Wed, 23 Apr 2008
A lot of truly fascinating information can be extracted from network captures. I'm not going to do that, I'm just going to whine about fragmentation and packet sizes.
I took two captures of internet traffic (a cable provider, remind me to look into their "funny" ARP traffic at some point). One with some P2P traffic and one without. They both contain quite a bit of HTTP, SMTP, DNS, SSH, ... traffic as well.
First thing I looked at was the packet sizes (before fragmentation), which resulted in a few interesting graphs. Bottom axis is IP packet size, vertical is packet count.
The differences are quite interesting. The P2P capture shows larger fragments (up to the maximum of 65535) but the normal capture tops out around 3000.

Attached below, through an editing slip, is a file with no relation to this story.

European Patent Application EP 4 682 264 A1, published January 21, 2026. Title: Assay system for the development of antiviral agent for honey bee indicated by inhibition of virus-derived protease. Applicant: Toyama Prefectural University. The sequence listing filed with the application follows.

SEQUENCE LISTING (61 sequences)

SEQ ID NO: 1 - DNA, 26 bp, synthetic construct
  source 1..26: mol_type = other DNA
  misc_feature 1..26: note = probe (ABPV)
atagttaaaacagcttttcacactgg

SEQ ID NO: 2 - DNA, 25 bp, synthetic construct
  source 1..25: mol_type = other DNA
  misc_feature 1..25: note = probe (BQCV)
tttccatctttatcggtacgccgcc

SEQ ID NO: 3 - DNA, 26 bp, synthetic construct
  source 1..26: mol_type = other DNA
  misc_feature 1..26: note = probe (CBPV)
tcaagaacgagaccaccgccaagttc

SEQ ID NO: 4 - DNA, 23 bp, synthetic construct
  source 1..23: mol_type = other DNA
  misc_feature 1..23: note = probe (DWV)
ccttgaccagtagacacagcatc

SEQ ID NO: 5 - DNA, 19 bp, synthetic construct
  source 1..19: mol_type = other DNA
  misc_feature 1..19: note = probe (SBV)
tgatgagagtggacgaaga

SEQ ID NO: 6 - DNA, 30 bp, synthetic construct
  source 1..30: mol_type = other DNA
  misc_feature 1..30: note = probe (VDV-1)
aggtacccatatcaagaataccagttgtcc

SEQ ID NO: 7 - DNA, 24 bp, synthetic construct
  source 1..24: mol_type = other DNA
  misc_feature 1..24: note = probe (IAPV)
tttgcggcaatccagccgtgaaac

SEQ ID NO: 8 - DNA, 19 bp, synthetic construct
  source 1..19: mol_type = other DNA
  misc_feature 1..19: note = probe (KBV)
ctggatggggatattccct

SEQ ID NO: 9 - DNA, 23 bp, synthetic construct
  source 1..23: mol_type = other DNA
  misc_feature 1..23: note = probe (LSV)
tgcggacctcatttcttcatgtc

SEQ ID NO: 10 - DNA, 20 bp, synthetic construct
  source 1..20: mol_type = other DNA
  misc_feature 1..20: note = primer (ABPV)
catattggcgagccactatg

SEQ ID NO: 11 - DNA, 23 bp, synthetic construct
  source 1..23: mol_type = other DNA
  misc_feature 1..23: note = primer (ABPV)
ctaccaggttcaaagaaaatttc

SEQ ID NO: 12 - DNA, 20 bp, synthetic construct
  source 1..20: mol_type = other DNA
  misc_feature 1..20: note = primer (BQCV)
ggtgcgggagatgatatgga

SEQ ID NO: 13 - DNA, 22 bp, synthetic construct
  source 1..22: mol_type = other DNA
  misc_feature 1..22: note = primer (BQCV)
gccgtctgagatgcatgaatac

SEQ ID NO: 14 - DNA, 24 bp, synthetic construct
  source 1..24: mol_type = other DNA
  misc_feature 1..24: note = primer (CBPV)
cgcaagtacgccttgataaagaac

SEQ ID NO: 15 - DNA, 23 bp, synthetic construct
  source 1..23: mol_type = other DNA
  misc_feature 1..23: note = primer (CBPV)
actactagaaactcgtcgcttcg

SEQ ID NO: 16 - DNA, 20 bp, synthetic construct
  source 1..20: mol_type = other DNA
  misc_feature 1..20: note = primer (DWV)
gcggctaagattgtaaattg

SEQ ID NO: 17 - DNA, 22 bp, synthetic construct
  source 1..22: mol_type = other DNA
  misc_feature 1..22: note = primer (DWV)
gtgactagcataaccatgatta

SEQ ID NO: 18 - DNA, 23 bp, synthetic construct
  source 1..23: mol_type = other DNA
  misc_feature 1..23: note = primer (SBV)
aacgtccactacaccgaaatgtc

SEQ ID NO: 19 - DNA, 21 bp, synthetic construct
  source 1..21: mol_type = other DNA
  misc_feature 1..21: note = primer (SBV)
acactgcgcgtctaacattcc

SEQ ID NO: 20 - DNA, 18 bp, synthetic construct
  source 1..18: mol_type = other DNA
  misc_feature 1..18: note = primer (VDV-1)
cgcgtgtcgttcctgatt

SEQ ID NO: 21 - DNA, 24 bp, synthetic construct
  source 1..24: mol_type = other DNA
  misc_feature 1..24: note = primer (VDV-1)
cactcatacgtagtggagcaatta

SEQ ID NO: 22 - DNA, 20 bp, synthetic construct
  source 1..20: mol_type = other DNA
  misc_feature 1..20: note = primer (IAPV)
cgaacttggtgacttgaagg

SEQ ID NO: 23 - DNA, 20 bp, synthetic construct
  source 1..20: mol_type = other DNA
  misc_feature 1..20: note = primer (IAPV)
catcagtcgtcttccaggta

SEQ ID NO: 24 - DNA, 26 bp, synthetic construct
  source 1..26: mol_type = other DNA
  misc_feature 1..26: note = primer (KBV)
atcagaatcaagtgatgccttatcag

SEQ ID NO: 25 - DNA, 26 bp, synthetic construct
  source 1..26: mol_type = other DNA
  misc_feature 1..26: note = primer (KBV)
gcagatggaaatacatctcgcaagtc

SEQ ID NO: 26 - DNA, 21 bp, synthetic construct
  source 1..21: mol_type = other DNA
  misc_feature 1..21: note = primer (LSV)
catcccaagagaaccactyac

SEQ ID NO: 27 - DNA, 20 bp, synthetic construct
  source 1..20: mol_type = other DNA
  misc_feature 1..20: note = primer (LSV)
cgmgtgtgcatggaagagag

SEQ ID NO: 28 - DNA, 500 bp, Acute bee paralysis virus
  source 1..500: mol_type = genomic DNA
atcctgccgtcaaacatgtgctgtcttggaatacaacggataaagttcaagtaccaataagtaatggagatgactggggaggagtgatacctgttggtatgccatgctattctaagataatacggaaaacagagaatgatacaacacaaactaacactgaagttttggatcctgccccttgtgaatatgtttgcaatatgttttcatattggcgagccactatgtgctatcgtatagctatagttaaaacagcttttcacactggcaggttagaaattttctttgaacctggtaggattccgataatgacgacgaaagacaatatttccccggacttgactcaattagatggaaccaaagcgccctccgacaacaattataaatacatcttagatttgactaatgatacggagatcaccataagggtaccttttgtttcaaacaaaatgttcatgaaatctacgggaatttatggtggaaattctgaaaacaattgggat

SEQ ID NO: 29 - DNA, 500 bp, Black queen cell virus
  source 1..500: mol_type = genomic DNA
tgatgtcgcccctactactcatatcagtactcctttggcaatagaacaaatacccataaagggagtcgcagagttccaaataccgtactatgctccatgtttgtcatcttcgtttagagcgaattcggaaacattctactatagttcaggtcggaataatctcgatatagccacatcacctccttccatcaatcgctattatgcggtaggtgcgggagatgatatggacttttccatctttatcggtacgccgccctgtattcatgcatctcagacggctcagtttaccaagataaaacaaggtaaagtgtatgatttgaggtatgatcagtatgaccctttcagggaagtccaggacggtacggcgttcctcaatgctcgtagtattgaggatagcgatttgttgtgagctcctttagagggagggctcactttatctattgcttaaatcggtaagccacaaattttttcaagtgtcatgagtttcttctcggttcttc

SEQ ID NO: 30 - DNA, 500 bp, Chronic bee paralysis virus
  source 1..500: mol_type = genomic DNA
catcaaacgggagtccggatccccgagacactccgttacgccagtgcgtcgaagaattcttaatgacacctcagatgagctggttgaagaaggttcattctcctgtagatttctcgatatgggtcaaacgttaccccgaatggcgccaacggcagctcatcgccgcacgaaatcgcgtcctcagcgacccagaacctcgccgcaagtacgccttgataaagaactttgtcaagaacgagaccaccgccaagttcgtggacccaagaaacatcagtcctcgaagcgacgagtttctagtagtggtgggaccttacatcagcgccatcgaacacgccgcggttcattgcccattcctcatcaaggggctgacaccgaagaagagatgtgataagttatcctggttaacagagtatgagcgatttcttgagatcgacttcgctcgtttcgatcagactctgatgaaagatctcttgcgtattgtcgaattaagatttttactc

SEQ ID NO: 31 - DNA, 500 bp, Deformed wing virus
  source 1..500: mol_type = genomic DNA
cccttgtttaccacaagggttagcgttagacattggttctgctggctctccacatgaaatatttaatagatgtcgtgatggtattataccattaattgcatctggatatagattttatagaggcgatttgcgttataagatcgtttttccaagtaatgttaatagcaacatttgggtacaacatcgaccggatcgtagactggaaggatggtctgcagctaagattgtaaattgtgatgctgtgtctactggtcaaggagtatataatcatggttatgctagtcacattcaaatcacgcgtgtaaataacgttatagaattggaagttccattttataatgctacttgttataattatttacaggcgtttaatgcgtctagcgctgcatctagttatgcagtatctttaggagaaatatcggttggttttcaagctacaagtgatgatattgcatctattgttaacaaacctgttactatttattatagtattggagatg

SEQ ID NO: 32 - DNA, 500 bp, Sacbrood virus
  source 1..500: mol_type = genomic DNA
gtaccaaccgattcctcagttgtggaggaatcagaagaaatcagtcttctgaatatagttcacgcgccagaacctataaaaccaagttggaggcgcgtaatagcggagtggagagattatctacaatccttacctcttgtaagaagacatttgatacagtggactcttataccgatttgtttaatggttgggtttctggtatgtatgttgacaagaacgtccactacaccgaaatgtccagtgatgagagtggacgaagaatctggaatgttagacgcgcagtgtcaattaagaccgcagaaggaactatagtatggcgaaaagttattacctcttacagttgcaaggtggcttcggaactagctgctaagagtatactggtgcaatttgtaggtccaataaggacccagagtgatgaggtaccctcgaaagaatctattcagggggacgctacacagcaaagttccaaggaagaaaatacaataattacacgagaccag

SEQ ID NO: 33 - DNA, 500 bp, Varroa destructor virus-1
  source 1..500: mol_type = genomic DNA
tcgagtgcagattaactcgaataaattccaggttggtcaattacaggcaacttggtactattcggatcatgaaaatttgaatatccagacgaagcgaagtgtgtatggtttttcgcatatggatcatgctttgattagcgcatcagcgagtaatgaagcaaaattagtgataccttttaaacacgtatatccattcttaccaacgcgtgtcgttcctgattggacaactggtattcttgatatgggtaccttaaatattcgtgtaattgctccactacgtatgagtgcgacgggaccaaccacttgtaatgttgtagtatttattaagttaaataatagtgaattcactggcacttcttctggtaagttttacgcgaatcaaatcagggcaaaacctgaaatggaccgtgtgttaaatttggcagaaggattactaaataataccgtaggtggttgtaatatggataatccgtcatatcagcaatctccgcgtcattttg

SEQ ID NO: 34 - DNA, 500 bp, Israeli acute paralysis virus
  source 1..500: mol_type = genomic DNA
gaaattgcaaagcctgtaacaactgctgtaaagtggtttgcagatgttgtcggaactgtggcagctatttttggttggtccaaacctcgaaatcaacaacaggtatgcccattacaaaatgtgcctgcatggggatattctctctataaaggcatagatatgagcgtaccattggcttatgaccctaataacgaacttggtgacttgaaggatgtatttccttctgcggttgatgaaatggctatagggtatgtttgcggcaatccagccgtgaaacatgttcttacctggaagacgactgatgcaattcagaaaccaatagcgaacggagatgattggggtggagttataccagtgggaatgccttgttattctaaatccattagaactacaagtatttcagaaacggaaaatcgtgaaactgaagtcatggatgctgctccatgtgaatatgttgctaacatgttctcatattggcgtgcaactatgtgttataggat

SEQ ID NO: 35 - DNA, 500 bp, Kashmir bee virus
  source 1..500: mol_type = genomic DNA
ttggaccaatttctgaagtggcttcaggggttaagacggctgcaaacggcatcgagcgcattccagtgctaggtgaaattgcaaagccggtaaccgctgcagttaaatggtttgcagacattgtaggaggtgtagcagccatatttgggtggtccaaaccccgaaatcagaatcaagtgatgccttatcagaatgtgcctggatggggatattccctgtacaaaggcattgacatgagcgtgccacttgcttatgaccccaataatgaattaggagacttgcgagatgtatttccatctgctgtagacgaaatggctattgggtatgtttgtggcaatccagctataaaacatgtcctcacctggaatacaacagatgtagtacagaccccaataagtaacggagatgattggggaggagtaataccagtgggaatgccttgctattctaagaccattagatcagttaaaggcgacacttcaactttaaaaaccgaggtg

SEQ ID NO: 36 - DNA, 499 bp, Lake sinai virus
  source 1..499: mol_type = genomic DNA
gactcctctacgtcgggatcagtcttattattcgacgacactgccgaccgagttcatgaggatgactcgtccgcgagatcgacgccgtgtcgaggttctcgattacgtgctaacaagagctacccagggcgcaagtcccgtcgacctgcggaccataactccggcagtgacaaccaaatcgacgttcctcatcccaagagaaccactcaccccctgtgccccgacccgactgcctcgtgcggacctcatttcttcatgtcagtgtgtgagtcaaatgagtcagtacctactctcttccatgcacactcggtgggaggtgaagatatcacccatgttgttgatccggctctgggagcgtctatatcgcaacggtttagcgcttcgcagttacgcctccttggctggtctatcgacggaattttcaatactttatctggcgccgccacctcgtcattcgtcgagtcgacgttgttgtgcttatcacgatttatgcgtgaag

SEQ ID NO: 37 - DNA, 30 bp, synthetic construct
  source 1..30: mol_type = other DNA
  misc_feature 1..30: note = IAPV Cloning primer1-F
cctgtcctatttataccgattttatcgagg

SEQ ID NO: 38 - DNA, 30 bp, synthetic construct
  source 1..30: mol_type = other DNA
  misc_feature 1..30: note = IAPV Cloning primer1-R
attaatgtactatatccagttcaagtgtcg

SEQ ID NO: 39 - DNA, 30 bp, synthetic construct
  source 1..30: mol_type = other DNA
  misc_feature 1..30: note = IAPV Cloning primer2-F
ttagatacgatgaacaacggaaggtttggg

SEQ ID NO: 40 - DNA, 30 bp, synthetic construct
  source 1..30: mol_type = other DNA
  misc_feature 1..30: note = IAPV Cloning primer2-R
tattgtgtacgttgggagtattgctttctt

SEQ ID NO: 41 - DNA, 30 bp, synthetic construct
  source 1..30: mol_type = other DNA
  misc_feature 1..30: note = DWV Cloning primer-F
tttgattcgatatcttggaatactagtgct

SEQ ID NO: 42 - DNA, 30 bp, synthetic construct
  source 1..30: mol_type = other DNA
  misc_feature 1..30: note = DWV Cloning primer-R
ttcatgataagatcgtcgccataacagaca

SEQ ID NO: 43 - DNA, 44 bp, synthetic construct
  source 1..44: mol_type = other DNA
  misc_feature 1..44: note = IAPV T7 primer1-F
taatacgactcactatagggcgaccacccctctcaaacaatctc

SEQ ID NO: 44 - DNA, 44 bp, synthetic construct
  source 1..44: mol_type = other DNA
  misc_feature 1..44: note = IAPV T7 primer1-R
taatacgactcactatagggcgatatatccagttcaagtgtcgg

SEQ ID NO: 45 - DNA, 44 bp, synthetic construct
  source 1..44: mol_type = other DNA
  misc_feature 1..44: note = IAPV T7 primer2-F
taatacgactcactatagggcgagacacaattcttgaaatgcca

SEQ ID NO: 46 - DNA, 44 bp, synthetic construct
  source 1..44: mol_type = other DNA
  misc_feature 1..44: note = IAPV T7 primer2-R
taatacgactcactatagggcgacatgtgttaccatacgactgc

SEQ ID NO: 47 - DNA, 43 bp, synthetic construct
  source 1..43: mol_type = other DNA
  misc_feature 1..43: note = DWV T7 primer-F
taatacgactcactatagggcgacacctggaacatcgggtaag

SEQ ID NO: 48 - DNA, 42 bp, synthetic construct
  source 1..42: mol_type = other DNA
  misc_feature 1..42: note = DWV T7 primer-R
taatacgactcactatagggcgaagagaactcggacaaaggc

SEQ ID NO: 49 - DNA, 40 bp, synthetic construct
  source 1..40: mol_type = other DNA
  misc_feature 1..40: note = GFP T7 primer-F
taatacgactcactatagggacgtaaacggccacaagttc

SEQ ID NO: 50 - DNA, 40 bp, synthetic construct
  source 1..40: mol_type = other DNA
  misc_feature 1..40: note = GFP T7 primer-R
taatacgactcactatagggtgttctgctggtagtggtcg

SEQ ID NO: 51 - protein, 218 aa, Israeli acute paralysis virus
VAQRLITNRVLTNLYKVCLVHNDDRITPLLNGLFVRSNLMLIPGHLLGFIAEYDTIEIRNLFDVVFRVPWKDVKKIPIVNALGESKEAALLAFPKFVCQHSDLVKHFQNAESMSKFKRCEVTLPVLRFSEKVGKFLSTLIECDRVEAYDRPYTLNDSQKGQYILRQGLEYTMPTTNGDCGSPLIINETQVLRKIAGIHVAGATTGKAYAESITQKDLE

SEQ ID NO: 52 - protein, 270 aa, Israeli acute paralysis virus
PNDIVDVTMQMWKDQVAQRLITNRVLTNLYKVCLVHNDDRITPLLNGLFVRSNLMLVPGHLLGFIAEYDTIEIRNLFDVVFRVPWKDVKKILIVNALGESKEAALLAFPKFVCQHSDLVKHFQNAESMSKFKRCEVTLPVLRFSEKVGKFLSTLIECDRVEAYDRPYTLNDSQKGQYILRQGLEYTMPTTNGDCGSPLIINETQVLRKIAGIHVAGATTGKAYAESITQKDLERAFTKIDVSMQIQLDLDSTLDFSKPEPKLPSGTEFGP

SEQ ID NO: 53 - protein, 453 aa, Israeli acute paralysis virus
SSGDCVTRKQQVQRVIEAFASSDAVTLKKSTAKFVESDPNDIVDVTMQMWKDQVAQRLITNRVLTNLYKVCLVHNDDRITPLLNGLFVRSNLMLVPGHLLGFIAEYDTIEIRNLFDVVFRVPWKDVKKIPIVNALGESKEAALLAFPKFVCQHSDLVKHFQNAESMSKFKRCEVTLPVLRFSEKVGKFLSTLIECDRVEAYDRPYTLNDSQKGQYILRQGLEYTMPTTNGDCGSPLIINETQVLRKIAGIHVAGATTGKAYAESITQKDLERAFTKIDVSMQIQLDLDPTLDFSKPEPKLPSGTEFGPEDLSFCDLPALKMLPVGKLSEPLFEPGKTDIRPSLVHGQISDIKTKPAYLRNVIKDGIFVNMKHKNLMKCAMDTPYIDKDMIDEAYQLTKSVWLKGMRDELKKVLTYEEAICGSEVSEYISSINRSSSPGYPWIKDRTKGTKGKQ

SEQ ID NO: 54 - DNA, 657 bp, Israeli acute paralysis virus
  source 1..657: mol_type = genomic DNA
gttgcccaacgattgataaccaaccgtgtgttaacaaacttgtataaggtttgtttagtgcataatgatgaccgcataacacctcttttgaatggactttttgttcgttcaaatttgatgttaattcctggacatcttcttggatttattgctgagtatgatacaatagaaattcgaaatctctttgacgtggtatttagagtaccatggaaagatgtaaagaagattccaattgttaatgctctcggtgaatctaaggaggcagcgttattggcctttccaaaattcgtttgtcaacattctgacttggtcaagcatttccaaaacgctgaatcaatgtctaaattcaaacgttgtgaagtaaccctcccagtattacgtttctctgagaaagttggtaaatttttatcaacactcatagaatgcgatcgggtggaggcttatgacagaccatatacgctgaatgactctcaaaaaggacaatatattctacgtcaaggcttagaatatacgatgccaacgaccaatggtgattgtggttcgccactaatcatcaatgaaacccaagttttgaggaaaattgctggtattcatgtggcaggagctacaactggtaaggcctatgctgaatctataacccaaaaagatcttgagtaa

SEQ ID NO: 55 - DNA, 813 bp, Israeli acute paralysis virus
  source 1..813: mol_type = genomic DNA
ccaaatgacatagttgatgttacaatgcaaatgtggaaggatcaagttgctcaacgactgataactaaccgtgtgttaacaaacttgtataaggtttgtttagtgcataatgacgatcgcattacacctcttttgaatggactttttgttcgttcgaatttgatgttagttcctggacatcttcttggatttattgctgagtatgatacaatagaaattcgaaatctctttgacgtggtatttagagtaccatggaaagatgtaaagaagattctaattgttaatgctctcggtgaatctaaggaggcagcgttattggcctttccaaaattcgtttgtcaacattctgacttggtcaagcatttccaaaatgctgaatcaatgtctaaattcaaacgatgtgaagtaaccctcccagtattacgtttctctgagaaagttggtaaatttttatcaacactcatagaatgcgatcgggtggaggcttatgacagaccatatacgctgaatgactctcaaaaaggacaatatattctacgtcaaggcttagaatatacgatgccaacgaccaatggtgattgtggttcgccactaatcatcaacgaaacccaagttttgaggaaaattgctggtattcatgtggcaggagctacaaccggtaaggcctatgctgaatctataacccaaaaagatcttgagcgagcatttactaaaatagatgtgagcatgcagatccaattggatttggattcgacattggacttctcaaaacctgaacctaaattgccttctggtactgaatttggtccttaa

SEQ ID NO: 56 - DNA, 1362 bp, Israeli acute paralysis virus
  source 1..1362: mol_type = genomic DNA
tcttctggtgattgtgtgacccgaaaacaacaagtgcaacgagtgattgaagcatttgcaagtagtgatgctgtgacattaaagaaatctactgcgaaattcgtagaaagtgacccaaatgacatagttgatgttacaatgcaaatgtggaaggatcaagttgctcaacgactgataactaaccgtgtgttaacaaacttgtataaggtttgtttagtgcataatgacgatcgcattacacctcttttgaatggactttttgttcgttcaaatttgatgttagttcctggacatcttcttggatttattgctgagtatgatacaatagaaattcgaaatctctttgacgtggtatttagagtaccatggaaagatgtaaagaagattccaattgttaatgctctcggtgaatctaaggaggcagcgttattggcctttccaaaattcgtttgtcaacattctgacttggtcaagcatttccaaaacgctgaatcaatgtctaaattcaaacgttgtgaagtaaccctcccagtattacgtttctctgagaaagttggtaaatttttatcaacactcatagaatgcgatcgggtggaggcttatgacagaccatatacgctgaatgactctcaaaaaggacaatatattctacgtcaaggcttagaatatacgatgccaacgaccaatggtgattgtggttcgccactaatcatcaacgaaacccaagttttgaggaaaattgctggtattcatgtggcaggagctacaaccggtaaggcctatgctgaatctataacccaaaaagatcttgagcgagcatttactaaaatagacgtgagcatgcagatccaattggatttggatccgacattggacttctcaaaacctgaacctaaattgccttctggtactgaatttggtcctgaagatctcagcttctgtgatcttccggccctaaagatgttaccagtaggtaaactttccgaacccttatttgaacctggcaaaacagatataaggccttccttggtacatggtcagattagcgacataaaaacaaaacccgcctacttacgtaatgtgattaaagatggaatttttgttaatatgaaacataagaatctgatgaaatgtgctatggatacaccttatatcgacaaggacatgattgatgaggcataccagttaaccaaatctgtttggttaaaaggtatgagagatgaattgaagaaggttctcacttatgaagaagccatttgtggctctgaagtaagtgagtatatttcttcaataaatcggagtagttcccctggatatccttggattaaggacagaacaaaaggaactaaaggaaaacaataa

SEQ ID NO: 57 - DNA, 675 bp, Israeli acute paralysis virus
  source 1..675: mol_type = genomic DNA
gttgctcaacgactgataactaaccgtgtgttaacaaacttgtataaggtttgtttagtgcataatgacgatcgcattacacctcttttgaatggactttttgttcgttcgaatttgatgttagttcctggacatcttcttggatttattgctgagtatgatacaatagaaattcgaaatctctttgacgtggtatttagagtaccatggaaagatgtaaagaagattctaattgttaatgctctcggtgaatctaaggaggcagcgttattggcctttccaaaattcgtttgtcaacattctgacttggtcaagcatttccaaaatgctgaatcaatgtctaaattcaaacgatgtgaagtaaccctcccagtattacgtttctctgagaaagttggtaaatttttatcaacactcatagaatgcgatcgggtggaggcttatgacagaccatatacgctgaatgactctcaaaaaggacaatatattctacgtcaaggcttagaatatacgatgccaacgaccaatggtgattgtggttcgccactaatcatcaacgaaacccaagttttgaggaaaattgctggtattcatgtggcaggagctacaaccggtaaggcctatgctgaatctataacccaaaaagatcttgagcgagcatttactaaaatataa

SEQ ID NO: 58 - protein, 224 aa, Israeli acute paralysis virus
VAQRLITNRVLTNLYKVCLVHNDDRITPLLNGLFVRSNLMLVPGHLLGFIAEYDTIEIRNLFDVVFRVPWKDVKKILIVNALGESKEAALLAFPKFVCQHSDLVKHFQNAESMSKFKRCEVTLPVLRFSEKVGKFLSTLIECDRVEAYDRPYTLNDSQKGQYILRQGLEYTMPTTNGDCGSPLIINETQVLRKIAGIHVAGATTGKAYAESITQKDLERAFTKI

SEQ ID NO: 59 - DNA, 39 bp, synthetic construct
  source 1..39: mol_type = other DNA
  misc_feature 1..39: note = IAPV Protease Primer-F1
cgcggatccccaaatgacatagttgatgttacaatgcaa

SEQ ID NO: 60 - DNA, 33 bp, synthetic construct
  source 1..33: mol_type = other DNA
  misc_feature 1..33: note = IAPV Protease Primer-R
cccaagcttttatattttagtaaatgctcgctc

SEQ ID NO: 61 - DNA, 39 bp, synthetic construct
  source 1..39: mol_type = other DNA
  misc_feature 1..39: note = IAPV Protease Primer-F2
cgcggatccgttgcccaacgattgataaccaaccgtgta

A second interesting feature is the huge peak at 1500 bytes on the normal graph. That's a clear indication the traffic is very TCP heavy. The TCP MSS (Maximum Segment Size) is often used to limit fragmentation by setting the maximum packet size to the largest size transportable over the connection. In this case it seems the last hop (Ethernet) has the lowest MSS.
Clearly this doesn't happen in the case of the P2P traffic. P2P protocols seem to prefer UDP. That may be related to the large number of host to communicate with. Further analysis will probably show heavy fragmentation in that capture.
There's a bunch of smaller peaks for the smaller packets too. I'm
guessing TCP ACKs, DNS requests, ...
That's for another day though.